- Fractured cusp: The tip of the front teeth or the cusp of the molars could be broken. In both cases, if only the enamel is chipped off, then there is no pain. However, if it extends into the dentin, it can cause sensitivity.
- Cracked tooth: The line of breakage is along the tooth, vertically extending towards the root, but the tooth is not split. This can be quite painful and requires immediate attention. Early intervention is helpful in preventing tooth loss.
- Split tooth: If the damage is even greater, then the crack continues through the length of the tooth and splits the tooth into two. This cannot be saved and in most cases will require extraction.
- Vertical root fracture: A blow to the lower line of the lower jaw can cause an injury like this. The crack begins in the root of the tooth and extends toward the crown. This leads to infection of the surrounding gums and teeth which is when they are usually detected.
The following are common methods to treat cracked teeth.
- Dental bonding: Dental bonding is a procedure, wherein, a tooth-colored composite material is applied to a tooth, sculpted into shape, hardened, and polished. It is called bonding because the material bonds to the tooth. An adhesive material resembling the tooth is permanently applied to mask and reinforce the crack lines making the tooth both esthetic and strong at the same. In newer treatments, there's a newer material that repairs cracks and can even salvage teeth that are even vertically fractured but prognosis depends from case to case. Dental bonding is ideal fixing a broken or chipped tooth or closing small gaps between teeth.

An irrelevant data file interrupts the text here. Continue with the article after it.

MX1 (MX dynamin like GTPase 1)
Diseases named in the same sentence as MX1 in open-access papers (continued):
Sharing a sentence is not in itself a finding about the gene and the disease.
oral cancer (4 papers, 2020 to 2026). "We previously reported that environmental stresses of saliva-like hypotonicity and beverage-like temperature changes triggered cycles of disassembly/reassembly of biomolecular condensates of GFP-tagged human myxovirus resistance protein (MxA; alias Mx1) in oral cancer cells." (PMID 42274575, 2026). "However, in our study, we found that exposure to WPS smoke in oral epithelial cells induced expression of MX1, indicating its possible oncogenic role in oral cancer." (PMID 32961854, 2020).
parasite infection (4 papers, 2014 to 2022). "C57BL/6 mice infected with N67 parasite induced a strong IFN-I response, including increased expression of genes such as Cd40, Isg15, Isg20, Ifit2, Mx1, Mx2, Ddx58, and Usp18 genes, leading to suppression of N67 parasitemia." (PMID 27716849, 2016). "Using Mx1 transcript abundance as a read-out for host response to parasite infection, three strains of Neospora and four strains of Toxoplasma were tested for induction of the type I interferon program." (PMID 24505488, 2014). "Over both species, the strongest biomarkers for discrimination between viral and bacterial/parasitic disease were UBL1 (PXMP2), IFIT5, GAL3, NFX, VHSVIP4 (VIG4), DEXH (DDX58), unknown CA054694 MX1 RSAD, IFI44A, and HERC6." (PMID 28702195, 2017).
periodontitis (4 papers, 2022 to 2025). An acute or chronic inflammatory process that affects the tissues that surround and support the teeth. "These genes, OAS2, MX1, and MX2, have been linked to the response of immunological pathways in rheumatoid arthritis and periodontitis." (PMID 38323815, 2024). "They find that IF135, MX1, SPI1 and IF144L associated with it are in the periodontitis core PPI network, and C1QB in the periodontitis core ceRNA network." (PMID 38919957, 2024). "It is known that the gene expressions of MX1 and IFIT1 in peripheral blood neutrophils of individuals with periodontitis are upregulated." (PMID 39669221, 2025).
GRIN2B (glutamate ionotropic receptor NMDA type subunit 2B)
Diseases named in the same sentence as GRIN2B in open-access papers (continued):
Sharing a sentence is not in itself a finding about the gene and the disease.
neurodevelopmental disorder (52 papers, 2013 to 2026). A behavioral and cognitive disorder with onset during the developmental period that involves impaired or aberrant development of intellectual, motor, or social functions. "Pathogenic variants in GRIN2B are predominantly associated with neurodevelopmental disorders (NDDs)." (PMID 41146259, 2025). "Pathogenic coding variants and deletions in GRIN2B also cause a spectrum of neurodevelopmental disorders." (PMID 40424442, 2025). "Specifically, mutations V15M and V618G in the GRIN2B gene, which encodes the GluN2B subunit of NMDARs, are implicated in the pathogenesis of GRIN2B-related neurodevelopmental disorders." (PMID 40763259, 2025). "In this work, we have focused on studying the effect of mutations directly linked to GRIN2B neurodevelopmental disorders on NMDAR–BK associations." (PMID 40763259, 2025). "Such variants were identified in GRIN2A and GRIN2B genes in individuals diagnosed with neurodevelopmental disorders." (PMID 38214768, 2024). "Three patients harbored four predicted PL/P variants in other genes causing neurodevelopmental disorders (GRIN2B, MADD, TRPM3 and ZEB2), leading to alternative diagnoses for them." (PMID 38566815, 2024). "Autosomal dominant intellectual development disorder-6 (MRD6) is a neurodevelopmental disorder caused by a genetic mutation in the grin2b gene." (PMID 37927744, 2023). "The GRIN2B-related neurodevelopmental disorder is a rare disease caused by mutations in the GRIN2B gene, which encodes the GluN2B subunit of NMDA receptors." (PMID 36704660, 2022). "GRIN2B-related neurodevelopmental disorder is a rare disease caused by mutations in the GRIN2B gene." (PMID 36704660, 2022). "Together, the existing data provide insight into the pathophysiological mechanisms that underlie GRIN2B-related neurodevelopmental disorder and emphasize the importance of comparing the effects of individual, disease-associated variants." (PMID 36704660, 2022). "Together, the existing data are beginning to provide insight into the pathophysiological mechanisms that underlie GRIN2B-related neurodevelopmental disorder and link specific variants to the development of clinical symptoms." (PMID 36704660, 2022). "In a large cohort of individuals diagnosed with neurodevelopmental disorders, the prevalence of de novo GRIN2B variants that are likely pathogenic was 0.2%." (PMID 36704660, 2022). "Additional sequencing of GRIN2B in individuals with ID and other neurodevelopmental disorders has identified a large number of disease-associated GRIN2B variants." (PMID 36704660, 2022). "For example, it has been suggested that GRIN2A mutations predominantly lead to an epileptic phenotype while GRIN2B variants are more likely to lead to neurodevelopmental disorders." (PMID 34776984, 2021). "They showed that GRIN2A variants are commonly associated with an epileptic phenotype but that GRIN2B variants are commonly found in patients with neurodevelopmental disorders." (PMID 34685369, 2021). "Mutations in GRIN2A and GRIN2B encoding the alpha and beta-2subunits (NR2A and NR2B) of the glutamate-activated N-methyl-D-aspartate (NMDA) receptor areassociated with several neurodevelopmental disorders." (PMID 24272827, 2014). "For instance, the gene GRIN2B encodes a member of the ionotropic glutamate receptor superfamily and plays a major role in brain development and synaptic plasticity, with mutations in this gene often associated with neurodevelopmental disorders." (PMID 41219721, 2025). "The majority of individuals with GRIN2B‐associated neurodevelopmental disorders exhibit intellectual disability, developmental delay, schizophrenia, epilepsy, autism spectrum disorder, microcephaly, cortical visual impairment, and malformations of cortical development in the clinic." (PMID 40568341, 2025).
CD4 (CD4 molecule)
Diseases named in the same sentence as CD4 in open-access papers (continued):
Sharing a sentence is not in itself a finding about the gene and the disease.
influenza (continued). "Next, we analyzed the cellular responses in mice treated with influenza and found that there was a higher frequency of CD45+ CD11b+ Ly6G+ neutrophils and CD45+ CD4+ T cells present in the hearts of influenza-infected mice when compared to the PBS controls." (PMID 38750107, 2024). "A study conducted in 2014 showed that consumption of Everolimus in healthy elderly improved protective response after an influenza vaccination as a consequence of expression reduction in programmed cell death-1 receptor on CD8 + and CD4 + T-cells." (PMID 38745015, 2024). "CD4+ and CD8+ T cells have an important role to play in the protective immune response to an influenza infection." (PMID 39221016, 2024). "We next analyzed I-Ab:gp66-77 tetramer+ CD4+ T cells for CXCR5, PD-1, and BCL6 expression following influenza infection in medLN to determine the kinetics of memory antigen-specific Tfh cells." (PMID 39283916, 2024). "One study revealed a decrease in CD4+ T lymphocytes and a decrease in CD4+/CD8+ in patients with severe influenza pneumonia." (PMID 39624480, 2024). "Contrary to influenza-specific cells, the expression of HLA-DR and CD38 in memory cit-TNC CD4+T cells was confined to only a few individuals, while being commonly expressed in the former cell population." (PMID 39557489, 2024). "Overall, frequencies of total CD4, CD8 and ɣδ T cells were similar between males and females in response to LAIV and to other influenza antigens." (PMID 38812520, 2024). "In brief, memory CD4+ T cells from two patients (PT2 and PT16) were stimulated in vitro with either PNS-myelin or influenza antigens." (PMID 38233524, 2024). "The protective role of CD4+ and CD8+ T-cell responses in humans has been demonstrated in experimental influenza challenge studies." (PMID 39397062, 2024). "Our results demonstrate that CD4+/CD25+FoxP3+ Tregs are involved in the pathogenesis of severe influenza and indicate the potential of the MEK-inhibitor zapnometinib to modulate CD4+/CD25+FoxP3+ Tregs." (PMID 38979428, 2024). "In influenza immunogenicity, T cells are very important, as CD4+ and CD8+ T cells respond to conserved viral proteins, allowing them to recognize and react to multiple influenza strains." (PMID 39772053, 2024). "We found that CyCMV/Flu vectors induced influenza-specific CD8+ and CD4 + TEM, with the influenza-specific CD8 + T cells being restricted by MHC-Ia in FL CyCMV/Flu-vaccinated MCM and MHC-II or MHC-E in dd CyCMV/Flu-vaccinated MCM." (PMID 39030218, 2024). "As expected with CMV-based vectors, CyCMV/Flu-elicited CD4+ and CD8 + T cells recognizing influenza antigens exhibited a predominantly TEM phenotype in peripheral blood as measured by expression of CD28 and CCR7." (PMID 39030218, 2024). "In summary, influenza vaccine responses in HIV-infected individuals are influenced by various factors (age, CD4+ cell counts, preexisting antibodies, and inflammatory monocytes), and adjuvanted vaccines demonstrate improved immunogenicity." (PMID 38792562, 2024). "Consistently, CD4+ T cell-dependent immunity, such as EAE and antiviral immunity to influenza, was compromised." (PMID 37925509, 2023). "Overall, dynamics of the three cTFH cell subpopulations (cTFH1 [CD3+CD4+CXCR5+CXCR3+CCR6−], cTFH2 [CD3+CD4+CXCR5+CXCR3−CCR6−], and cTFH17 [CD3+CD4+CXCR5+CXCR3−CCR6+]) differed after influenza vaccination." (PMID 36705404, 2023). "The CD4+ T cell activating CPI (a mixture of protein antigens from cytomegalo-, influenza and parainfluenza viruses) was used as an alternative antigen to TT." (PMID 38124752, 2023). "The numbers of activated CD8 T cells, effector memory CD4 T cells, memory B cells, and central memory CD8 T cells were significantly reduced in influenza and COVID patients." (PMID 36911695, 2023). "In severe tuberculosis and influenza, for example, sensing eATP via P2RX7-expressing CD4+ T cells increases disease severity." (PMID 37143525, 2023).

- Veneer: A thin layer of enamel is removed and either porcelain or composite is used to replace this enamel and the lost tooth structure. This can be used in cases of fractured cusps and broken edges of incisors also. Veneers make teeth look natural and healthy. Because they are very thin and are held in place by a special, strong adhesive, very little preparation of the tooth is needed. Some types of veneers don't need any preparation at all.
- Crowns: In some cases, especially molars, if the amount of tooth lost is significant, then a full crown may be needed to restore the tooth structure. For a crown to be placed without root canal, there should be no pain in the tooth.
- Root canal: If the crack is vertical or involves the root portion of the tooth, then it is very likely that the tooth will require root canal treatment. The root needs to be cleared of infection, and if there is significant tooth material lost, then a crown also would be required.
- Extraction: If a tooth has been broken, your dentist will try to fix it with a bonding, veneer, crown or other treatment. Sometimes, though, there's too much damage or has been vertically fractured and cannot be salvaged. In this case, it requires a removal. If you wish to discuss about any specific problem, you can consult a Dentist.
I am having 6 ulcers in my mouth at a time. And tongue also has wounds. Is it any allergy? I am having very hard to eat.